Making improvements to your property is an excellent way to increase its value or prepare it for sale, and the modern popularity of do-it-yourself projects is hard to deny. In this day and age, it is much easier for the average homeowners to gain the knowledge they need to complete renovations. For some, the allure of DIYs lies in the sense of accomplishment at learning a skill. For others, it is purely a cost-driven solution. Doing your own home renovations is a great way to save money. However, inexperienced builders may not be aware of the maze of safety concerns they must navigate. If you love the idea of completing a DIY project, make sure to follow these tips!

Do the research

Searching for inspiration is usually the start of a DIY project. This can come from a favorite blog, social media accounts, or even a TV show. Once you establish a clear vision for the project, the next phase involves diving into the practical aspects of it. One of the drawbacks of working on a DIY project is that you’ll likely be unfamiliar with the process involved to reach a finished product. This means that you’ll have to invest time upfront simply learning about the skills and tools needed. It’s important to find an experienced voice, whether online or among your friends, who can guide you and offer practical advice that meets your level of understanding. This can help make you aware of potential safety concerns that may occur throughout the project.


Use only the right equipment

Certain DIY projects are more intensive than others. While some may only require a drill and screws, others may involve tools like stud finders, digital levels or wet saws, to name a few. Purchasing every tool you may need for a project might not be feasible, both from a storage and a financial standpoint. It doesn’t make sense to purchase a tool if you’ll likely only use it once. The solution to this is to simply borrow a tool from a friend or neighbor, or rent one through a local home improvement store. Home Depot actually has a pretty decent rental program available throughout the country.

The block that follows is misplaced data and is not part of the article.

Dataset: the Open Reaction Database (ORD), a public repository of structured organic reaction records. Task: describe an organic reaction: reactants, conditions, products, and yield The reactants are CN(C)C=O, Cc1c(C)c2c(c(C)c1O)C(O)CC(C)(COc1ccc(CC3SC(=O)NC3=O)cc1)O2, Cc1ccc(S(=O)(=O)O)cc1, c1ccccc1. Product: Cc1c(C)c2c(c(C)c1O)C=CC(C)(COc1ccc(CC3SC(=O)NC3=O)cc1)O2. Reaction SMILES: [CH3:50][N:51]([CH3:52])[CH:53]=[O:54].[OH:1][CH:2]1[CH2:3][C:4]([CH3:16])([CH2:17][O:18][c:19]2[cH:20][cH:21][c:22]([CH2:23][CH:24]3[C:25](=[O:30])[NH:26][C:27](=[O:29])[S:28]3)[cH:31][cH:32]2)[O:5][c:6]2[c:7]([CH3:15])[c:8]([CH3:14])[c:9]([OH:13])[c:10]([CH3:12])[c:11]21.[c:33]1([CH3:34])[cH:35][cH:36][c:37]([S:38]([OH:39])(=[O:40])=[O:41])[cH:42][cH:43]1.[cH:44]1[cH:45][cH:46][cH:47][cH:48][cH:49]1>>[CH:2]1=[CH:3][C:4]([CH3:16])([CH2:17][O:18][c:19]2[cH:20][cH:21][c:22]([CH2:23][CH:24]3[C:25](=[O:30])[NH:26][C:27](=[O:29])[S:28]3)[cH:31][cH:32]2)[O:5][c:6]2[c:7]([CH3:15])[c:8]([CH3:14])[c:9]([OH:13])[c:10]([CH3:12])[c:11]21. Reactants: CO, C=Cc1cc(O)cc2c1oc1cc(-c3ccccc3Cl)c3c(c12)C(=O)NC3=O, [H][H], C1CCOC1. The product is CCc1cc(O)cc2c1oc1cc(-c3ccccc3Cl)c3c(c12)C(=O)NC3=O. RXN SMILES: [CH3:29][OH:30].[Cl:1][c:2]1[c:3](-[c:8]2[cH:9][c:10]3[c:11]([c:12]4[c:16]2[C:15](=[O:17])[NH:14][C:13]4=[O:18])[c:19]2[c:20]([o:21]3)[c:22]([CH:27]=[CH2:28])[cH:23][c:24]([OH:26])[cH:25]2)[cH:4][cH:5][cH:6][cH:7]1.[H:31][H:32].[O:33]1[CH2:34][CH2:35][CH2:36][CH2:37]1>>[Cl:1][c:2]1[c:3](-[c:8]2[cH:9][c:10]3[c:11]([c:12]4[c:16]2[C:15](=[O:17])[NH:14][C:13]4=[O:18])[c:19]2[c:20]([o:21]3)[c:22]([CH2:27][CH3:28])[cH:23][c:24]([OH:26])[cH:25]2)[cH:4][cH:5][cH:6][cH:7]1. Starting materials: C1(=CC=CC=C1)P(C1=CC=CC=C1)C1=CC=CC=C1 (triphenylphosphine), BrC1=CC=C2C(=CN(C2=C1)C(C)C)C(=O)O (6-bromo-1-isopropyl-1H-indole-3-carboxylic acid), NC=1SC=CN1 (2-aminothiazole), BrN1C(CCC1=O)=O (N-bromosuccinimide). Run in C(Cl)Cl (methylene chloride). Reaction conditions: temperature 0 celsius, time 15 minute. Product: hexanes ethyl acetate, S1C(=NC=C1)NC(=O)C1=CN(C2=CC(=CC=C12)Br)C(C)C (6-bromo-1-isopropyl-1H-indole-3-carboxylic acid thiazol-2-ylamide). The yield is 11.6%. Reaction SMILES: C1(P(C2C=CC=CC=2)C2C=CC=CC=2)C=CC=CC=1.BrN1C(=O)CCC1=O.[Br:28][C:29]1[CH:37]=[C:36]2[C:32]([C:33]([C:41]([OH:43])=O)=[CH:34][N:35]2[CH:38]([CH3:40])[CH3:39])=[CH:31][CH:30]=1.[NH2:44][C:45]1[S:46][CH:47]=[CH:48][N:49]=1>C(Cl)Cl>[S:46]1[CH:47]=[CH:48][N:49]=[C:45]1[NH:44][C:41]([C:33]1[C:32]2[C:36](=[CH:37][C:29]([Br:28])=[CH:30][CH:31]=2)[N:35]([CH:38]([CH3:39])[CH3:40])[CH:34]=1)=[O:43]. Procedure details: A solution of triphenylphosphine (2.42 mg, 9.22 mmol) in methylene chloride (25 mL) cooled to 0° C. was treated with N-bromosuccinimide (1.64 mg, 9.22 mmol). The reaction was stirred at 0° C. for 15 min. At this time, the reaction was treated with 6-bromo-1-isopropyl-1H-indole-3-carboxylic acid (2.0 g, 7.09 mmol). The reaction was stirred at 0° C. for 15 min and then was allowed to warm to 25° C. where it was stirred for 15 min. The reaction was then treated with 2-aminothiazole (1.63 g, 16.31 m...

Using the right tools is essential for project safety. Although it may be tempting to simply “make it work” with whatever tools at hand, this could result in injury or complete project failure. For example, when tiling a large area, it’s often best to use a wet saw. Water actually runs over the blade to keep it cool and reduce the amount of dust thrown into the air. This, of course, prevents the saw from overheating and reduces dust inhalation. Not to mention that the tool will hold up better to the test of time. In addition to identifying the proper tools to use, it may be necessary to also use protective equipment. Think masks, eye goggles, and thick work gloves.


Know when to call a professional

Despite wanting to be entirely self-sufficient on a project, the reality is that there are some things that should just not be attempted on your own. This is especially true when it comes to dealing with toxins that may be encountered during a renovation project. Older homes may still contain toxic materials that were installed before their dangers were recognized. So, before you go knocking down walls, make sure to get an inspection. Two of the most common toxins found in many buildings are asbestos and lead, both of which can be difficult to identify. Additionally, these materials can have a severe impact on health. Asbestos exposure can result in chronic lung conditions and devastating cancers like mesothelioma. Sadly, the average life expectancy for mesothelioma patients is less than two years.

Lead exposure can result in neurological deficiencies in children and a host of issues for adults. With both of these toxins, there is no known safe level of exposure. Because of these severe health risks, it’s important to rely on professionals who have the expertise to dispose of any harmful materials safely.


Closing thoughts

Do it yourself projects can be highly rewarding both in terms of personal achievement and financial savings. However, it’s important not to jump into a project without proper planning and putting safety measures in place. Sometimes this means not completing every aspect of the project on your own. If executed safely, DIY renovations can save you a ton of money and bring a feeling of personal fulfillment.